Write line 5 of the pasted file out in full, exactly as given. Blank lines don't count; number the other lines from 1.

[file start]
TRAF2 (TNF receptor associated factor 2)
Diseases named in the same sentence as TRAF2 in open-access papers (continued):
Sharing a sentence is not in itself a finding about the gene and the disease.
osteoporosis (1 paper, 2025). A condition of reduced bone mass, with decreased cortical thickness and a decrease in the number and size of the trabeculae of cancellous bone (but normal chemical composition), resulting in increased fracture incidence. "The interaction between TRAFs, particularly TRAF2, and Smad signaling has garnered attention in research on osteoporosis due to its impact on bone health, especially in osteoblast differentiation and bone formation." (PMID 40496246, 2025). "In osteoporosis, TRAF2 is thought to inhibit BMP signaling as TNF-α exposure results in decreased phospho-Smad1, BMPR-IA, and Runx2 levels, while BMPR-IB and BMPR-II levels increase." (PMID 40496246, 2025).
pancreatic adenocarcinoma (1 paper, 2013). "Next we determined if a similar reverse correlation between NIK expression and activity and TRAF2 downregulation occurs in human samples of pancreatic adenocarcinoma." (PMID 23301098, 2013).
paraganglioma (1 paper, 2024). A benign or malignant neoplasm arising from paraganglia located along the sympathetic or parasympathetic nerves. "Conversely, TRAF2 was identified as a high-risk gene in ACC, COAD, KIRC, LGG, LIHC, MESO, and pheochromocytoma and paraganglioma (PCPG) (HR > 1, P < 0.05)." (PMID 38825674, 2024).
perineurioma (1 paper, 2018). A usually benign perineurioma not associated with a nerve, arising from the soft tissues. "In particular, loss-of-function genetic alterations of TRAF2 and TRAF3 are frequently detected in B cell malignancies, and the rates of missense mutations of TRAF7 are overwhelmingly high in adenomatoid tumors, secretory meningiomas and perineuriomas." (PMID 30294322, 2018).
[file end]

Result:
pancreatic adenocarcinoma (1 paper, 2013). "Next we determined if a similar reverse correlation between NIK expression and activity and TRAF2 downregulation occurs in human samples of pancreatic adenocarcinoma." (PMID 23301098, 2013).